Does gold’s underperformance and short bursts of price rise help its long-term returns
With a 5.7% CAGR (in rupee terms) over the past 10 years, gold has turned out to be last decade’s underperformer. In stark contrast, the Nifty has delivered a return of 15.5% over the past decade. Much of this underperformance stems from the fact that early 2012 marked a peak in a multi-year bull run in gold. Nippon India ETF Goldbees (then Benchmark GoldBeES) was launched as India’s first Gold ETF in March 2007. From launch till 1 January 2012, the ETF zoomed by 23.8% CAGR (compond annual growth rate). The subsequent 10 years marked a slow stagnation in gold, with a few smaller cycles of rising prices such as 2019-20. In the past year, gold’s return is actually negative at -4.3%. Many commentators believe that in the long term, gold is a hedge against inflation. This is true, but only just.
Gold’s returns in rupee terms over the past 15, 20 and 25 years are 11.6%, 12.4% and 9.4% CAGR, respectively. How does this square up with gold’s recent poor performance? The answer is that gold has long spells of underperformance and short bursts of rising prices that allow its long term returns to stay relatively high. These bursts often occur after long spells of stagnation. There is thus a case for the current spell of underperformance to revert to gold’s long term average return of 9-12%. Our experts give their views on whether one can tactically invest in gold in current conditions.
Gold can be a hedge against covid-related uncertainties
— Kirtan Shah, founder and chief executive officer, Credence Wealth Advisors
For us to be able to understand gold investing, we first have to understand what moves gold prices. For all practical purposes, it’s the negative real rate that moves gold. When inflation is higher than the prevailing interest rates, you have a negative real rate environment. If rates start to go up or inflation starts falling; it can be theoretically negative for gold prices.
Everything seems to be working against gold but this year it can still be a decent bet because of the uncertainties around covid and its impact on supply chain resulting to higher inflation. Equity market valuations were justified with low rates but with rates increasing if earning are not keeping pace, investments may move from risk assets to gold. Global central banks have been adding to their gold purchases to incrementally diversify from dollars. With gold returning negative for 2021, adding gold to the portfolio may bring in the necessary hedge.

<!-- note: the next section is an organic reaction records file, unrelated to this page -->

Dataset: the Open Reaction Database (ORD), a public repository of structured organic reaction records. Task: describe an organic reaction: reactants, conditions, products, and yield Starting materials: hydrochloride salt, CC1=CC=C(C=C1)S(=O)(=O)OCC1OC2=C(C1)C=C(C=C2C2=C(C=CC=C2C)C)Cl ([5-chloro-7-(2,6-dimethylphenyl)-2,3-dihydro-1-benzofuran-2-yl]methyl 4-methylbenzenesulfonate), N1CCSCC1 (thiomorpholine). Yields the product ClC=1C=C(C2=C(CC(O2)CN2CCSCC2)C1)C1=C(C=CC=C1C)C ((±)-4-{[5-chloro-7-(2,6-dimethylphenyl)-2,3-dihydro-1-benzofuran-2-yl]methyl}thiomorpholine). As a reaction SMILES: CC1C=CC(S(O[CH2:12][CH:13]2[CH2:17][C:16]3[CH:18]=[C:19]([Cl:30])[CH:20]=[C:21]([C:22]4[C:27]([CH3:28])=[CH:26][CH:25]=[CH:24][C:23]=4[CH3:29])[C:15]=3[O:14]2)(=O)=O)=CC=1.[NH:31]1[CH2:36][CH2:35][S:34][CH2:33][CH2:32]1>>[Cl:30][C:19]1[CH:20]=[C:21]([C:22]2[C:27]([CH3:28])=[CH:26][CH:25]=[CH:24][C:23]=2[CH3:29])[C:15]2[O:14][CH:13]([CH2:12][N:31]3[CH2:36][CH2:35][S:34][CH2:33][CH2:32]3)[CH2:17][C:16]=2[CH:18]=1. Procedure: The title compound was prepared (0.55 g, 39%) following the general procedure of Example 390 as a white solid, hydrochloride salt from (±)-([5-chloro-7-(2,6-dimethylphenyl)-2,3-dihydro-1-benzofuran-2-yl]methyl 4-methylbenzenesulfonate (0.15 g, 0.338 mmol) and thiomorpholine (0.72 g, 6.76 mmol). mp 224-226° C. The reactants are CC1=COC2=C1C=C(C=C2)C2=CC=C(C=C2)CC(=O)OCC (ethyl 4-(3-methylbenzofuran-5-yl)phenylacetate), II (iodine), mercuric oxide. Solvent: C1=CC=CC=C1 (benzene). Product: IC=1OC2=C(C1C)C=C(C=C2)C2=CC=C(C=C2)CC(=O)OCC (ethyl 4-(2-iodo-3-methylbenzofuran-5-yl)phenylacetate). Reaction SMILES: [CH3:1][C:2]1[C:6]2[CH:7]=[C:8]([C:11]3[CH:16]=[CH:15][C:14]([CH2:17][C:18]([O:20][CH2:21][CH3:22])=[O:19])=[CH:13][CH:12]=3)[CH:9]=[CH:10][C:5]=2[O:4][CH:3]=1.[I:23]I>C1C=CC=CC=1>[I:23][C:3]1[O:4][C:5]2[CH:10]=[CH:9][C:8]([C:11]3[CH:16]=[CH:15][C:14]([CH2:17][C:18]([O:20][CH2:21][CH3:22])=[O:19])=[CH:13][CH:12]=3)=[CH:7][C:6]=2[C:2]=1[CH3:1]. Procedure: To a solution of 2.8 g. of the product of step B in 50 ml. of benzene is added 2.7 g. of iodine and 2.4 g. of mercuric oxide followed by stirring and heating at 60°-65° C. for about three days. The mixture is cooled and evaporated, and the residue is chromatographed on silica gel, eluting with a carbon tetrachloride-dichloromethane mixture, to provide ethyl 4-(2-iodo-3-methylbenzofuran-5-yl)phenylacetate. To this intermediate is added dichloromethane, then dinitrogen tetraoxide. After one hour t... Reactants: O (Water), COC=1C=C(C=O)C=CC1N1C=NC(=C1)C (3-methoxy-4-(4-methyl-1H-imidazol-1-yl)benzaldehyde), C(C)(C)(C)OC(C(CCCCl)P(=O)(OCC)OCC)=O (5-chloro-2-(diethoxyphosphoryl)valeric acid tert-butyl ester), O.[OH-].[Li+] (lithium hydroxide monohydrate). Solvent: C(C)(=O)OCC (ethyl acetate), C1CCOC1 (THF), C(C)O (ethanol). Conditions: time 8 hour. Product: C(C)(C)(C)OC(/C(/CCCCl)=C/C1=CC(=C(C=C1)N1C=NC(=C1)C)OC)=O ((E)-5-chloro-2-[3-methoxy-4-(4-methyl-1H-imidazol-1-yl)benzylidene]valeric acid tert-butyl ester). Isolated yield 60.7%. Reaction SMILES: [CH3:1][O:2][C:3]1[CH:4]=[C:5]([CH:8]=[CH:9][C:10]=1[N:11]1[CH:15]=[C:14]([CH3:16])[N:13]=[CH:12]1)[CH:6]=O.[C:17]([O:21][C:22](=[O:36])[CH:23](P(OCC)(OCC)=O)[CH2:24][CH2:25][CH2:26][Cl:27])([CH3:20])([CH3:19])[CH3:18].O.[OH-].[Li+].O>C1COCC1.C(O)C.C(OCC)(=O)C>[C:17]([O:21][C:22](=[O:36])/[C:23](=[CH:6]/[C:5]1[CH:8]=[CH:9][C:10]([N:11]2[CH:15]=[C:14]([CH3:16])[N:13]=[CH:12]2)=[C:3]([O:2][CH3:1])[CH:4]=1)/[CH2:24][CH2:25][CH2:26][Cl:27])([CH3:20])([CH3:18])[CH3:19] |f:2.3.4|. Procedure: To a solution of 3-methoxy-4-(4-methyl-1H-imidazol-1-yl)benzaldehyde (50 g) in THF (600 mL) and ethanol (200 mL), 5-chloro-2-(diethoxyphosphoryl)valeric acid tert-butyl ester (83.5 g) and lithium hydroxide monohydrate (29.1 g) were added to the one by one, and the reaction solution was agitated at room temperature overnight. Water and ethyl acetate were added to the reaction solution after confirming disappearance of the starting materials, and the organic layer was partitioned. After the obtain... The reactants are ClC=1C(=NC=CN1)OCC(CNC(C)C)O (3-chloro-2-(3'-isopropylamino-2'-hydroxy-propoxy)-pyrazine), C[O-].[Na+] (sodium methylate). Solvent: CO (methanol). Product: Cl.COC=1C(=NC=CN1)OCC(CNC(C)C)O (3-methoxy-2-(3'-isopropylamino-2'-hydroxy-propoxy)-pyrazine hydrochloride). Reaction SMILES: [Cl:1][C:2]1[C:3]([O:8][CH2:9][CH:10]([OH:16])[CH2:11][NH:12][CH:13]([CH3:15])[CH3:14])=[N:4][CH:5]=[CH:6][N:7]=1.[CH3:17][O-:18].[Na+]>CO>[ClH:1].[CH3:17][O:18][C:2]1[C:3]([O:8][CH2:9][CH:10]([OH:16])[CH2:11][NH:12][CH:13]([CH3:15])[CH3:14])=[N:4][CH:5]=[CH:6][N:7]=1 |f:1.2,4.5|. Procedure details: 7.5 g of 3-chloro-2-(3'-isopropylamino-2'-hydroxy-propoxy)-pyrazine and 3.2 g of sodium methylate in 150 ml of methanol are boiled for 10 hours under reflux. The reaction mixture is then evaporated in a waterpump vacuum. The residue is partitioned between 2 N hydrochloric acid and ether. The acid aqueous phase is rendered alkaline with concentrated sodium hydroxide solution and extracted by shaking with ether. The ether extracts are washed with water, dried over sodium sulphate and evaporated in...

Buy gold systematically rather than taking tactical call
–Salonee Sanghvi, founder and CFA, Mywealthguide.com
Gold is mainly used as a store of value, to preserve wealth that erodes over time due to inflation and as a hedge against currency movements. Gold has always been a preferred investment option in India and though prices are determined less by demand supply of the actual metal and more by two factors – gold prices globally and currency movement of Rupee vs USD. Investing in gold caught attention as it zoomed over 70% amidst pandemic. For most people a simple debt equity portfolio allocation would suffice, but those that would like to hedge and add an allocation to gold a maximum of 10-15% can be allocated. Inflation fears globally have again increased appetite for gold. Given crisis are usually unforeseen and unpredictable, we don’t know which way gold prices would move. I would recommend buying gold systematically based on your asset allocation rather than taking a tactical call.
Gold as an investment should have an entry & exit strategy
–Amit Bivalkar, managing director and chief executive officer, Sapient Wealth Advisors and Brokers Pvt. Ltd
Observe the tipping points for the economies to overheat. In Indian context, we can see overheating via three macroeconomic indicators: credit growth, central government cash balance and system liquidity. We identify overheating when credit growth of the banking system gets back to 12%-14%, central government cash balances are being reduced closer to zero and system liquidity being withdrawn to ₹+/- 2 trillion. These numbers have a long way to go to reach these thresholds as credit growth in banking system is still at 7% levels. Government cash balances have been at elevated levels of around ₹4 trillion whilst system liquidity is still hovering close to around ₹7 trillion. The above numbers indicate that the economy still has some way to go before risks of interest rates, inflation and currency collectively play out to disturb the optimism on economic growth. Gold as an investment should have an entry & exit strategy.
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